A Blog by Jonathan Low

 

Jun 1, 2018

Are Huawei and ZTE A Real Cybersecurity Threat?

The technological capability exists.

And given the Chinese government's dominance of the companies operating under its aegis and its aggressive stance towards the US and Europe, why would any enterprise be less than vigilant? JL


Stu Woo reports in the Wall Street Journal:

Is the threat real? Telecommunications cybersecurity experts say yes—with caveats. “Could they have the capability that’s tapping into a call or recording a call?”Absolutely. They own that software.” Mobile phones could turn into weapons that could cripple a cellular network.“When you’re dealing with millions of lines of code, there’s always going to be a vulnerability. A piece of code could look legitimate, but it could be a back door."
The U.S. government’s remarkable campaign against Huawei Technologies Co. and ZTE Corp. , which has involved a series of actions aimed at limiting the Chinese manufacturers’ business in the U.S. and elsewhere, is rooted in a cybersecurity fear.
Huawei and ZTE are the world’s No. 1 and No. 4 makers of telecommunications equipment, such as the cellular-tower electronics that wireless carriers need. Washington worries that the Chinese government could order the companies to tap the products they make to spy, disable communications or launch other cyberattacks. Among other steps, the Trump administration has banned U.S. suppliers from selling components to ZTE, a move that could shut down the company, though U.S. and Chinese officials are negotiating a reprieve for ZTE.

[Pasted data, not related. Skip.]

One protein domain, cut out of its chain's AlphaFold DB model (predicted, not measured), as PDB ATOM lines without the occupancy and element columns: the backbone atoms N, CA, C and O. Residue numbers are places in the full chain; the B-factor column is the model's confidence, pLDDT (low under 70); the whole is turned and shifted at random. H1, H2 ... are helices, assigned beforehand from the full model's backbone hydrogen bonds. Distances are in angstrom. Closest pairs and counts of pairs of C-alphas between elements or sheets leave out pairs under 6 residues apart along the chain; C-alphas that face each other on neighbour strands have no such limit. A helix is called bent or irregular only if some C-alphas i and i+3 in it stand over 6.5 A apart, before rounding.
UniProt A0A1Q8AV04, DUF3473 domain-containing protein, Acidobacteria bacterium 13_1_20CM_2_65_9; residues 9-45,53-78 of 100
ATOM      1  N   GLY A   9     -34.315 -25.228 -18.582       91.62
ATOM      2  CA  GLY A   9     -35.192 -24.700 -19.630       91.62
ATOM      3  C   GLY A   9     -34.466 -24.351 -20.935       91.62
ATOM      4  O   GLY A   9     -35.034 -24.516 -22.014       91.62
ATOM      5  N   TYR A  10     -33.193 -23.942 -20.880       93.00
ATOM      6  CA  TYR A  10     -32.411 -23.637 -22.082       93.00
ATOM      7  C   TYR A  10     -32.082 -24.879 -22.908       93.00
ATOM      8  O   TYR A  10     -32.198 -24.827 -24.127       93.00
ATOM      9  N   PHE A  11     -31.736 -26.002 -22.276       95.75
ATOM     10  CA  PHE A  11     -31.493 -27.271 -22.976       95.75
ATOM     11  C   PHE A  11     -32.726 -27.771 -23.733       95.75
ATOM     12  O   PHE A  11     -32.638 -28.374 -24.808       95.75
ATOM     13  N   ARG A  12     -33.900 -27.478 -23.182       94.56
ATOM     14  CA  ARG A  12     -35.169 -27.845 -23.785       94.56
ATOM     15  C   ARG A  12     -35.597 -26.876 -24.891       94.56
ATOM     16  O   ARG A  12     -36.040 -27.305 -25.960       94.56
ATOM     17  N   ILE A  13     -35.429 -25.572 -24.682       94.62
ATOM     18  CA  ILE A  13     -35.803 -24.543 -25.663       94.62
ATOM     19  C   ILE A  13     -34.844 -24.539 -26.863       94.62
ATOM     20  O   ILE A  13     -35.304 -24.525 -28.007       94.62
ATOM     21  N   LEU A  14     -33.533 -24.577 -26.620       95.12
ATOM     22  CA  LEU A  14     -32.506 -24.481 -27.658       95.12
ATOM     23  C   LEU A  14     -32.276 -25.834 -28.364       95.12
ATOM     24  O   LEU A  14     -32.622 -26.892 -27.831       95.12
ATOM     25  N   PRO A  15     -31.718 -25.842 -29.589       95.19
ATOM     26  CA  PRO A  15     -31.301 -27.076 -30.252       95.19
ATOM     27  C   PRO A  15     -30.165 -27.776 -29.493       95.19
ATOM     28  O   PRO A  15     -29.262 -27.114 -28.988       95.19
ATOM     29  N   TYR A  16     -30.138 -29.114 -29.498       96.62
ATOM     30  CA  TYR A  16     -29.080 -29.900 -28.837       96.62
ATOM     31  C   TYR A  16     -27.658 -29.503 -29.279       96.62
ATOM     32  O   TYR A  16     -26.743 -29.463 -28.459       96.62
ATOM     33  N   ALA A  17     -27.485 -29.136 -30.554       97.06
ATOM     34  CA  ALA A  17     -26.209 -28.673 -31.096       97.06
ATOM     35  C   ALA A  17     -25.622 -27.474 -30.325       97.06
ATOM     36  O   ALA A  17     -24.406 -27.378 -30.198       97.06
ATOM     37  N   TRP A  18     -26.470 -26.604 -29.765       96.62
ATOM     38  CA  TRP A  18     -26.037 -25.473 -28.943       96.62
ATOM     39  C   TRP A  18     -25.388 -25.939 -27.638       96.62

Huawei and ZTE say the concerns about them are unfounded. But is the threat real?
Telecommunications cybersecurity experts say yes—with caveats. A manufacturer could easily disable telecom equipment that it made, but using the equipment to spy would be difficult. And any incursion would be quickly detected and would work only once.
How systems work
To better understand the risks, and their limitations, first consider how mobile-phone calls work. Suppose someone in Seattle uses a cellphone to call someone in Miami. After the caller dials, the phone connects to a nearby cellular tower. That tower is connected to wires, which are connected to a giant network of wires across America that zap the call to a cellular tower near the person in Miami. Then the tower will beam the call to that person’s phone.
Huawei and ZTE, along with Finland’s Nokia Corp. NOK 0.90% and Sweden’s Ericsson ERIC -0.69% AB, are four major manufacturers of cellular-tower equipment. Typically, antennas on the tower are connected by wires to electronics in a shed at the tower’s base. Those electronics are basically computers with complex software that zap a call (or Google search or whatever people do on their mobile phones that use the internet) to the correct destination.
Not only do the electronics run on software with possibly millions of lines of code, but it is frequently updated by the manufacturer remotely, experts say. That makes it nearly impossible for a wireless carrier or a government to detect whether there is a “back door” that could allow the manufacturer to remotely switch off a tower’s electronics, or send data to somewhere it shouldn’t go.
“When you’re dealing with millions of lines of code, there’s always going to be a vulnerability,” says Darien Huss, a researcher at Sunnyvale, Calif.-based cybersecurity firm Proofpoint Inc. “A piece of code could look legitimate, but it could be a back door. There are a lot of ways to hide it.”